fter two days of calm sea and light-to-moderate winds, we’d had a forecast of something a touch more demanding in terms of waves for today’s third day of the five scheduled racing days. But we woke to a sight of waves crashing on the harbour exit, not the best for racing, not for Juniors or Youths, and as it turned out, not for anyone.
Conditions were so big we couldn’t even get out of the harbour, and the Race Committee, in interest of everybody’s safety, took the obvious decision to abandon the day. As far as the official rankings are concerned, that means nothing has changed and the leader boards are as they were yesterday. We still have two days left and the target of twelve may still be met, so stay tuned for more.
Back in the harbour, it was time for the coaches of the international teams to be thrown in the mixer, almost literally. The afternoon was spent enjoying a series of “coach races”, the kids enjoying watching their mentors falling off in the tough conditions inside the harbour wall.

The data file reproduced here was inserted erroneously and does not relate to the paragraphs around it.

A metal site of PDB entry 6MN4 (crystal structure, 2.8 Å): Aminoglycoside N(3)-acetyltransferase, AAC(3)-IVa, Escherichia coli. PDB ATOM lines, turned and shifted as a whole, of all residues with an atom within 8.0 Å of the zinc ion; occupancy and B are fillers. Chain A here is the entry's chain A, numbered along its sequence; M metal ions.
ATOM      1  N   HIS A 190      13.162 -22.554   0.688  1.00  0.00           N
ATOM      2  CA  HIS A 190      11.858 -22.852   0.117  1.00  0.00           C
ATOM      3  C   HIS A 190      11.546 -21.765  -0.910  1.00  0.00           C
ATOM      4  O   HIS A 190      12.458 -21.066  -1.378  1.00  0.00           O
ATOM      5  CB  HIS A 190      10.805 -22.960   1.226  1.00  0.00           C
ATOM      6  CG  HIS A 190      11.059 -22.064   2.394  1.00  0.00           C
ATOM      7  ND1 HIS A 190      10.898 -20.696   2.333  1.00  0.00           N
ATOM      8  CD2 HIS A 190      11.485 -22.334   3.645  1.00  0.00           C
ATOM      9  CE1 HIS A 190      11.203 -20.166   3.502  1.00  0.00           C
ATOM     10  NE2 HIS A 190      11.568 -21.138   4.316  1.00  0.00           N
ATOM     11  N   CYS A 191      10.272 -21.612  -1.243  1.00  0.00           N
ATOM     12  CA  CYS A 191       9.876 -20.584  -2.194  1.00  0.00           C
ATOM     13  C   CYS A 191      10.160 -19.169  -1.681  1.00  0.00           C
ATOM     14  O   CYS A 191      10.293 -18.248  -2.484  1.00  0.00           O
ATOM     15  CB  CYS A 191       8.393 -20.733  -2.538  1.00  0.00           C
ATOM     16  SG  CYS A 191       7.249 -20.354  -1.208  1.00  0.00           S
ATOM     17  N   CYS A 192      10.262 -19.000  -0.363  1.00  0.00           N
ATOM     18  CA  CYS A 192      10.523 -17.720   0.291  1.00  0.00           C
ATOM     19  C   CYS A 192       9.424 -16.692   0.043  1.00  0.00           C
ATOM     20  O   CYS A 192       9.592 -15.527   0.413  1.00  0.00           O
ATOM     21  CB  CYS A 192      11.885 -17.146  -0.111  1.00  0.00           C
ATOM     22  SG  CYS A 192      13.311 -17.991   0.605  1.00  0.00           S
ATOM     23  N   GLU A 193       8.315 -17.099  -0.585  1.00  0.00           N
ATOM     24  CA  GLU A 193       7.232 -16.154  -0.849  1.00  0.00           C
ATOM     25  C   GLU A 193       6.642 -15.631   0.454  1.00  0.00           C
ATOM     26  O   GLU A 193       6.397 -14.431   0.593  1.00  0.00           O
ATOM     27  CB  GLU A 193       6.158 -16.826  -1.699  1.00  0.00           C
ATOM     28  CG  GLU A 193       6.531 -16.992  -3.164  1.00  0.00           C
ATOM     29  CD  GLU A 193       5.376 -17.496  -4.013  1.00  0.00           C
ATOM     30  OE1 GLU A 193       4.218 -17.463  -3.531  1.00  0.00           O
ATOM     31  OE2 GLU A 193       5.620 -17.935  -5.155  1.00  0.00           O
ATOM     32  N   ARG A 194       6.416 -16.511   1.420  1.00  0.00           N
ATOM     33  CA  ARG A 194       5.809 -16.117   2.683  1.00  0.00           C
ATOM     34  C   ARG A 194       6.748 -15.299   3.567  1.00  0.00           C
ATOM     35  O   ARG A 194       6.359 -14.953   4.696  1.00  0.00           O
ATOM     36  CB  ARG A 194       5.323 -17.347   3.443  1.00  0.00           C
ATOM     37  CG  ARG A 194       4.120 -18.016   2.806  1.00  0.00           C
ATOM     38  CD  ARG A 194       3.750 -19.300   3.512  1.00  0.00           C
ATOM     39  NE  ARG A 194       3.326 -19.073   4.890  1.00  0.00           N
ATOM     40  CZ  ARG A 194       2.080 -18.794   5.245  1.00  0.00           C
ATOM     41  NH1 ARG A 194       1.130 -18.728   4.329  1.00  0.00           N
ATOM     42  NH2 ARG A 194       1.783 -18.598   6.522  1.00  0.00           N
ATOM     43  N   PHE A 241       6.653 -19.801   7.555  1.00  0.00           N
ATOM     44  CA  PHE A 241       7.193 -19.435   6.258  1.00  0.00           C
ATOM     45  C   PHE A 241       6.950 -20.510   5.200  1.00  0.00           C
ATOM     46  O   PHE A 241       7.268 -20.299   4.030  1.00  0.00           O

And everyone was keen to check out the Techno foil-boards on show. Foiling is clearly a very big next thing, judging by the way the kids swarmed round them. Bic/Tahe Outdoors are fore-runners in the field with a production model already available. Michel Quistinic, representing Tahe Outdoors at the event, was very clear on how they perceive the future. Although the name of the manufacturer has changed, this does not effect the stability of the Techno293.
“The change is just to a state of shared ownership. Almost nothing else will change. Don’t worry, we won’t be changing everything. The only possible change is bringing in new products. For the Techno293 OD class nothing will change, except for new board and sail graphics, and an improved boom, that’s all. All the parts stay the same and will be compatible. We give our full support to the Techno293 class, and we thank everyone concerned for making it the biggest windsurfing class in the world.”